With the Lync 2010 mobility add-on out in the wild for quite some time now I see an issue that comes looking round the corner in almost every deployment. It’s called internal wifi clients.
This article explains the certificate error that can appear if your environment is incorrectly configured. Use this article by Lync MVP Jeff Schertz if you haven’t configured your Lync environment for mobility yet.
While external desktop clients need both the Lync 2010 Edge server and a Forefront server in the DMZ, the lync 2010 mobility add-on is designed to work via the reverse proxy only (Forefront TMG is used in this article). While this seems logical for external clients, internal clients should use the forefront server as well to reach the mobility website. So if you have iPhone or iPad clients on the internal wifi network, some adjustments have to be made to your lync deployment.
This article uses a simple setup to explain the issue, however the same problem can exist if your setup has split up the Lync roles across multiple servers. This article uses an infrastructure with the following features:
- Simple Lync environment with 1 internal server, 1 edge server and 1 forefront server.
- Split brain DNS configured.
Internal mobile clients connect to a lync environment as follows:
Image Source: Technet
- The internal employee logs on using the Lync 2010 mobile client (i.e. Lync for iOS)
- The client looks for the lyncdiscoverinternal.company.com DNS record. In most deployments, split brain DNS is configured, so your public DNS zone is also configured on the internal DNS environment.
- The lyncdiscoverinternal record points to your forefront server, which in turn redirects you to the internal site on your lync server (on port 443).
- Here, it downloads a file with information about the autodiscover configuration, which tells the client where to find the external Lync site.
- You are now redirected to the external site on the Lync server (on port 4443).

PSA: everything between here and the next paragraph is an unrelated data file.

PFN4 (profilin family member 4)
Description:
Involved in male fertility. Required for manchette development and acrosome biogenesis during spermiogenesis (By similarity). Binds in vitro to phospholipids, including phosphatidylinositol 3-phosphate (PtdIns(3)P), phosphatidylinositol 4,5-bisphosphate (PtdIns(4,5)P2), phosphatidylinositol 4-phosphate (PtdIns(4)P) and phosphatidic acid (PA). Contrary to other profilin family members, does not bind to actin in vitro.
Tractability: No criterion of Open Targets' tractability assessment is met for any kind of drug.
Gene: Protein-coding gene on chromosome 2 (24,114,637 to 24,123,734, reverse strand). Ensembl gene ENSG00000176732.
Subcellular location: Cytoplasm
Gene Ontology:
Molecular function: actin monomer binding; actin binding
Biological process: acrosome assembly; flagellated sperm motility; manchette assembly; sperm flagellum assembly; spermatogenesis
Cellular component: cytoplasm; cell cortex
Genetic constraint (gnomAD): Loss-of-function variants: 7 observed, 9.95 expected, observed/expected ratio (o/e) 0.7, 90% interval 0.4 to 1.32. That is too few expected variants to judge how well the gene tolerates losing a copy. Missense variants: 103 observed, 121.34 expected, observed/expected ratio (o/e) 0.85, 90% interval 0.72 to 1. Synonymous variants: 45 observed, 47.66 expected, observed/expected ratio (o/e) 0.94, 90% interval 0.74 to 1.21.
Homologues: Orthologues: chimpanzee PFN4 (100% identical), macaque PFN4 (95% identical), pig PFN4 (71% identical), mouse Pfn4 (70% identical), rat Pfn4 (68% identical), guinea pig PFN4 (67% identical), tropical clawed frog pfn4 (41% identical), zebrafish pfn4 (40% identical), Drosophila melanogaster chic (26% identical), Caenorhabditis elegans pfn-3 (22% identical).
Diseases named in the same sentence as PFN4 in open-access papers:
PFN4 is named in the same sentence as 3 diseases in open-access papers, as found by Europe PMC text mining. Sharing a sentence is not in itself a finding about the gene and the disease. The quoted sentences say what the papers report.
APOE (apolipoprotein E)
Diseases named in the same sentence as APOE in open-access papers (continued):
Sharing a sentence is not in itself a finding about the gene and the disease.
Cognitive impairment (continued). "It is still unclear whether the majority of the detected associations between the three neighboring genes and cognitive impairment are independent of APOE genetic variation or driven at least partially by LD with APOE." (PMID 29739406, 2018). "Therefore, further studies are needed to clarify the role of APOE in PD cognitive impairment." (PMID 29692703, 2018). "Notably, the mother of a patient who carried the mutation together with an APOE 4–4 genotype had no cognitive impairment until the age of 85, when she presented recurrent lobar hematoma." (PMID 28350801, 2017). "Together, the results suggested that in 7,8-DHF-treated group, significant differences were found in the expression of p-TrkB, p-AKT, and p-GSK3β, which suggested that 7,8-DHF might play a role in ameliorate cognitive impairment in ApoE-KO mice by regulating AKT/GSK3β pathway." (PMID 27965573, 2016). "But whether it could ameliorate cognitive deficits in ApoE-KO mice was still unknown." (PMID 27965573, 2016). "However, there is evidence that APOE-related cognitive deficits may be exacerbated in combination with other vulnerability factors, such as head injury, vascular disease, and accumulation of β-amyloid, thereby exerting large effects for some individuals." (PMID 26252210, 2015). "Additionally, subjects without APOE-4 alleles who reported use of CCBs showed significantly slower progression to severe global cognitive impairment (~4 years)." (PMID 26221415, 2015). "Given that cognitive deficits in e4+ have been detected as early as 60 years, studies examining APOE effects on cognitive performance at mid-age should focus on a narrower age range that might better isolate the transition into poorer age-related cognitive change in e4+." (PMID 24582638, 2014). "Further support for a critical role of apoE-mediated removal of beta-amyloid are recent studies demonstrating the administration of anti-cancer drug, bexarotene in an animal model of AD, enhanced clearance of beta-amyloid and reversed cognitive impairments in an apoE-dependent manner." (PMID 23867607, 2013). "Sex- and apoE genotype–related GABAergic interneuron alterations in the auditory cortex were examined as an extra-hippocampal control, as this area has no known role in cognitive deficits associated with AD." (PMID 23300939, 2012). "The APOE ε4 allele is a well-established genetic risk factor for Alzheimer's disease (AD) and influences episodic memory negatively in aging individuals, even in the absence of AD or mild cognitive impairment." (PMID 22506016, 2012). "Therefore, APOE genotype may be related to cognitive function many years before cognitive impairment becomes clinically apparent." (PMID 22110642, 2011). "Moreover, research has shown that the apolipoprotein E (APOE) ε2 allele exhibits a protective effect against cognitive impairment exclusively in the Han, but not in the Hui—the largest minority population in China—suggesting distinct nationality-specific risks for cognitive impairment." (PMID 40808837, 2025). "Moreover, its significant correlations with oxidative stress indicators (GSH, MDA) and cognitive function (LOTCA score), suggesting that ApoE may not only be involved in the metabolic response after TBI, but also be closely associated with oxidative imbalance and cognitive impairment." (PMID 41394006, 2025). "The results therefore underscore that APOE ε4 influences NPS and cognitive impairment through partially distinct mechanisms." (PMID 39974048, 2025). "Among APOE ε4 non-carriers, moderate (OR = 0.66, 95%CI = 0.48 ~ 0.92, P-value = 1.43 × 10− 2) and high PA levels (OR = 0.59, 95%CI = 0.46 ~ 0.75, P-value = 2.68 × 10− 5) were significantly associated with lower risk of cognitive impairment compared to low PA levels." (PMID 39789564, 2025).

Forefront Setup Continue reading
This article documents the deviations that should be made to the guidelines described at Microsoft Lync Technet and the Microsoft Lync planning tool in regard to port numbers and DNS names when using a single public IP address to configure your Lync environment.
At my current employer we have several small to medium sized customers who want to enjoy the benefits of a Microsoft Lync environment, but don’t have the ability to obtain 3 public IP addresses for it. Microsoft supports the use of one single public IP address with your Lync system, however I found that this process is rarely documented on Technet.
In this article I will use 1 standard Lync Server on the LAN and 1 standard Edge Server that is placed in a DMZ. There is a firewall between the DMZ and the internal LAN, and ofcourse there is a firewall between the public internet and the DMZ. The firewall uses NAT to translate public IP addresses to private ones. The configuration is shown in the picture below:
…Is the question I was asked by a colleague. In Office Communicator (OCS) there is a web client available (commonly referred to as OCS Web Access) that made it possible to logon to your company’s OCS environment, retrieve your contact list and initiate IM conversations with your contacts.
So where did this feature go in Microsoft Lync 2010? The answer is that is has moved. Moved out of Lync to be precise. The ability to retrieve your contact list and initiate IM conversations with your contacts is now a feature in Microsoft Exchange 2010 Web Access. More information on this and how to configure your Microsoft Lync deployment to integrate with Exchange 2010 Web Access is available at the EXPTA blog.
But wait a minute, Lync 2010 does have Lync Web Access?
While the successor to Microsoft’s Office Communication Suite called Microsoft Lync 2010 is on the market for a few months now and I have my first deployment up and running, I want to talk about this issue I had with certificates I ordered from a public Certification Authority (CA). To be precise, I used a certificate from Thawte, although I don’t think the problem has anything to do with the vendor of the certificate. The unexpected behavior was the same with both the certificate for the internal / external web server, and the Lync Edge server.
Creating the Certificate Signing Request (CSR)
In both cases, the CSR was created using the Lync Deployment Wizard using the steps instructed on Technet. Take a look at the chapter “To create the certificate request for the external interface of the Edge Server” for a step-by-step guide on how to create the CSR.
Importing the Certificate
After I received both the certificates from the public CA, they were imported using the guidelines described at the Technet site above, chapter “To import the certificate for the external interface of the Edge Server”. The wizard ended with a message saying that the certificate was imported successfully.